If you only read the first paragraph of the Wednesday page one Strib story about Gov. Tim Pawlenty‘s executive order on federal health care money, you could be excused for thinking something actually happened: “In a move that could cost the state $1 billion or more in federal health care funds, Gov. Tim Pawlenty announced an executive order Tuesday designed to keep what he terms ‘Obamacare’ out of Minnesota.”
Hooey. Pawlenty did issue an executive order on Tuesday, but it appears to be a largely ceremonial document. And that breathless citation of a $1 billion impact? It’s mainly a reference to the federal money associated with the state’s early-expansion Medicaid option. The fate of that initiative, at least for the duration of Pawlenty’s term, was laid to rest in end-of-session wrangling between the governor’s office and the DFL Legislature nearly four months ago. (For what it’s worth, the Strib story puts the lie to its own opening clause by noting that a) Pawlenty’s refusal of the money is already a long-done deal and b) the next governor will have the opportunity to reverse him — meaning, inescapably, that any intermediate proclamation has no practical effect on the Medicaid question.)
On Wednesday I phoned Rep. Erin Murphy, who played point for the House DFL in negotiations with legislative Republicans over GAMC and the subsequent early Medicaid option, to ask what she made of all the folderol about Pawlenty’s executive order.
“The most consequential part of all this,” she averred, “is what he had already done before this order.” That’s not to say health care providers weren’t genuinely upset by it, since their stability depends in part on reading the tea leaves from Pawlenty, but the Democratic politicos who piled on, most notably the national Democrats, were behaving as cynically in their own way as Pawlenty. It’s all about rallying their respective bases.
There’s one bit of news buried in all the chatter: Murphy said that the governor’s staff has told legislators that he did not apply for a $1 million grant whose deadline passed earlier this week. DFLers say Pawlenty was actually required in statute to apply for the grant, which would have paid for a team of actuarial scientists and other experts to assess the risk factors related to a state insurance exchange, so there may be some public fireworks to come on the matter.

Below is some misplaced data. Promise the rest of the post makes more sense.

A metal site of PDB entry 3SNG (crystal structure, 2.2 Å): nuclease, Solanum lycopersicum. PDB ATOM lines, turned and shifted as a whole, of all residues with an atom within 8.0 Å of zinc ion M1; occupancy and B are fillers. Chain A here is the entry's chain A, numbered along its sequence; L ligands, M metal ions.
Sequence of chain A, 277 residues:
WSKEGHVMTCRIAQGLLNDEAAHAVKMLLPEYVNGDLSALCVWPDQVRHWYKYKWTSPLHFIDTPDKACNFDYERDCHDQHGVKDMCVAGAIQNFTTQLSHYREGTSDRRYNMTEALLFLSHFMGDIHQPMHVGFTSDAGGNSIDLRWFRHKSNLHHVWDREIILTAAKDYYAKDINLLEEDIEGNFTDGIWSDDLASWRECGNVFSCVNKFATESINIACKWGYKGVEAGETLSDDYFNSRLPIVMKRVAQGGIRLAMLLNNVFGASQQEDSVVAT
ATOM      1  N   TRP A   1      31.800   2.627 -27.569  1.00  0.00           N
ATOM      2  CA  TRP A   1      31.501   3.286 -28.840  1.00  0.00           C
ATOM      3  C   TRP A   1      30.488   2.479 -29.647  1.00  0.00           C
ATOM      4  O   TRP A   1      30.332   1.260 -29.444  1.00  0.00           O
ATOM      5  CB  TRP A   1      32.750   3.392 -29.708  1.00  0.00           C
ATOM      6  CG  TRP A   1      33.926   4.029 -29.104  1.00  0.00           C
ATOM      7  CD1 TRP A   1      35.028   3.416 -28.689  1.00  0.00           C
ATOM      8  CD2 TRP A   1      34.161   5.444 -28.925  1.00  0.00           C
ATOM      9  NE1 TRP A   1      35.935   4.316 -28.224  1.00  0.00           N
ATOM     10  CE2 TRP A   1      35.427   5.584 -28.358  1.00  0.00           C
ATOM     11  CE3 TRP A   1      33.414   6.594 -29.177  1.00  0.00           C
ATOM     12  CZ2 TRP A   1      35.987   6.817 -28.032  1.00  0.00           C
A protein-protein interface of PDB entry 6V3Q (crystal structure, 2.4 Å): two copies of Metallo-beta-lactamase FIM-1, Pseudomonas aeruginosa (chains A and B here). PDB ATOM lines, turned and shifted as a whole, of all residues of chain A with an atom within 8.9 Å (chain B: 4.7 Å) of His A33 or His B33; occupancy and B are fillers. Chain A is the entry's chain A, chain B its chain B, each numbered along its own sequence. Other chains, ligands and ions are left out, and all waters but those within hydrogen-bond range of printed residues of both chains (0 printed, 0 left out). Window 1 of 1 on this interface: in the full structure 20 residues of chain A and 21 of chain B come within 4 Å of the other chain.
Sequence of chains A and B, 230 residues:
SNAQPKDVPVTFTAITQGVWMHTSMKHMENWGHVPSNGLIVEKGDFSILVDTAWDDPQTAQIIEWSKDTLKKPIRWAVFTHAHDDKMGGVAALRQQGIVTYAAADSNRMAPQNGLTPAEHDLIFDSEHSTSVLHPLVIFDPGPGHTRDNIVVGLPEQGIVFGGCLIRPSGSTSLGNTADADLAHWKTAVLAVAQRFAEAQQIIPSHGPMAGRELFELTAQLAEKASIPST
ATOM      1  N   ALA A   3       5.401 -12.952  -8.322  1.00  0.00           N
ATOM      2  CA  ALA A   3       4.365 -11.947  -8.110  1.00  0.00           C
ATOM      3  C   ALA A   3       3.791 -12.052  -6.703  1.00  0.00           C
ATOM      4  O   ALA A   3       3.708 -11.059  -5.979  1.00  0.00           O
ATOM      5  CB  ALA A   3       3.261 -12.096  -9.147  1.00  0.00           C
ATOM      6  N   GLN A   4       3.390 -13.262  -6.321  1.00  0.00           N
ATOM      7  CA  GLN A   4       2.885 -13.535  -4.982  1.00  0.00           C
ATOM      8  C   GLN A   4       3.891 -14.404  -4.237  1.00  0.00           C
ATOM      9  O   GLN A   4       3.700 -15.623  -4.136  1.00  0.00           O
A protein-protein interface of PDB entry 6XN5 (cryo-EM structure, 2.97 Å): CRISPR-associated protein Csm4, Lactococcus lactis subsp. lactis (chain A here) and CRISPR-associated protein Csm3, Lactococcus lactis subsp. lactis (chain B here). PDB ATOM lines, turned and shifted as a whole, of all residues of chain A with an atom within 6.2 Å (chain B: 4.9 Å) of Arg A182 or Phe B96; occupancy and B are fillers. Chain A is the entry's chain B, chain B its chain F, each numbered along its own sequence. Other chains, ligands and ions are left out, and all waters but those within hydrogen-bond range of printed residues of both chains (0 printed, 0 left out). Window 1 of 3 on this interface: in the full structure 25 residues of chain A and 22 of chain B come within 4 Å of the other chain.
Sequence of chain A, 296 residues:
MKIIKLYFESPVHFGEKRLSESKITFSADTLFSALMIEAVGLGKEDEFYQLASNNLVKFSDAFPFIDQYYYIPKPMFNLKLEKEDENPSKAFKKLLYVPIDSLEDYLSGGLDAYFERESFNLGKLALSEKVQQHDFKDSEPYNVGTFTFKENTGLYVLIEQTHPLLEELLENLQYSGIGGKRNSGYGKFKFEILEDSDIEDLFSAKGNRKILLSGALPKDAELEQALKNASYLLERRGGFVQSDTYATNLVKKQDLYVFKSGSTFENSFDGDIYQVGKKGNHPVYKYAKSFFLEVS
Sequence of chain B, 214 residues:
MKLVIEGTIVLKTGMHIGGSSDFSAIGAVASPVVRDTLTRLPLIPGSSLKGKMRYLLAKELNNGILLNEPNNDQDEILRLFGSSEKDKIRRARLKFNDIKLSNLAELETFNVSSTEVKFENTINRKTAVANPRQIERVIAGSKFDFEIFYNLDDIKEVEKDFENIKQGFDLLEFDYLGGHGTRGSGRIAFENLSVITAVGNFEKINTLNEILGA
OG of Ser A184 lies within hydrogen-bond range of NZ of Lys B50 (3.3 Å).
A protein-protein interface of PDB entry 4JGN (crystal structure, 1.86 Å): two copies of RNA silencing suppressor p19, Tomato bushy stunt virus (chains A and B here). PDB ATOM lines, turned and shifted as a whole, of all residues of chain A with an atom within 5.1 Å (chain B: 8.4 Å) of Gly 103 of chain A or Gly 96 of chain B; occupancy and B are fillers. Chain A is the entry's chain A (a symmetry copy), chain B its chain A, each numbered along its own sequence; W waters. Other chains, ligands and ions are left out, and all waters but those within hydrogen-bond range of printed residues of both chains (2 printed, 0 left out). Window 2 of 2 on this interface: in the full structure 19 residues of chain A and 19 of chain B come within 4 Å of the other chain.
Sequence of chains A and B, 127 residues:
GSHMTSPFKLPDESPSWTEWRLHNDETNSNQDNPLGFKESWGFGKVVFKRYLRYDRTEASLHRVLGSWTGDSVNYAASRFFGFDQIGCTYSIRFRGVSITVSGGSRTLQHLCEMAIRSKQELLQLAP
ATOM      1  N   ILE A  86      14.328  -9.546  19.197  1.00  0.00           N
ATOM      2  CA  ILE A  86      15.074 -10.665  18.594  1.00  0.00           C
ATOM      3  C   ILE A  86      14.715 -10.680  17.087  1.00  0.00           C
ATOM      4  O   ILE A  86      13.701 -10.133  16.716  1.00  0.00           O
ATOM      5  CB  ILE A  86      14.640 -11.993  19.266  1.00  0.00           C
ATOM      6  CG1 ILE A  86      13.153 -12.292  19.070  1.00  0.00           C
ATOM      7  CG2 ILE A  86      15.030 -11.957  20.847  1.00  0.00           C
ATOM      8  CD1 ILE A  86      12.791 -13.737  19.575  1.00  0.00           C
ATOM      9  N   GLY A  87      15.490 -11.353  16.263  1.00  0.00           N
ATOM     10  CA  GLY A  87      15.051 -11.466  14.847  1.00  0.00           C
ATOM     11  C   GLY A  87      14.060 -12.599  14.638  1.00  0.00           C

Or not. Rep. Paul Thissen, who chairs the House Health Care and Human Services Policy and Oversight Committee, told PIM on Wednesday, “It takes things to a whole new level if he violates this legislative directive to apply. We could potentially take him to court for violating state law. But the application deadline is today, so it’s not clear what the remedy would be.”
So there’s $1 million in fresh fallout from Pawlenty’s big day on Tuesday, but that is 1,000 times less than the estimate brandished in the Strib’s lede — or, if you prefer to cast such things in percentages, it all amounts to a 99,900 percent overstatement of the practical consequences of Pawlenty’s order.
But if stories like this gild the picture radically, they’re manna from heaven for the Pawlenty 2012 clip file. Normally one has to hire a publicist, or at least a fluffer, to obtain this level of personal service: “Tuesday’s announcement appears to place him in a new orbit nationally. Other state legislatures and governors have attempted to set up roadblocks to the federal [health care] law, but Pawlenty appears to be the only one to do everything in his power to refuse health funds that would send cash directly to the state.”
It’s simpler to make the case that Pawlenty’s order was a rhetorical flourish designed to gird his loins against the arrows he’s about to elicit by taking a step that’s bound to be unpopular with the Republican faithful. (Also worth noting, as Stribber Kevin Diaz did in a subsequent blog post: Pawlenty’s leadership PAC is trying to fundraise off the attendant publicity.) A couple of grafs later, the story drops this piquant detail: As Pawlenty was tweaking his anti-Obama, anti-Washington bona fides on Tuesday, he also allowed as how he is likely to accept the $250 million-plus in additional FMAP health care dollars from the feds recently passed by Congress. A provision written into that bill requires that states affirmatively request the money; one Congressional staffer speaking to PIM on background claimed that it was inserted to make it harder for Republicans to take rhetorical pot shots at the money even as they were taking it to the bank.
So is the whole episode best understood as a textbook piece of political inoculation? I ran the notion by Thissen. “That could be part of it,” he said. “Obviously I can’t attribute motives to him. But there’s nothing very substantive in the executive order.” With some notable exceptions (like the $1 million study grant), he added, “Not a lot of these grants have [application deadlines] attached, so the potential to apply for them will still be there next year.”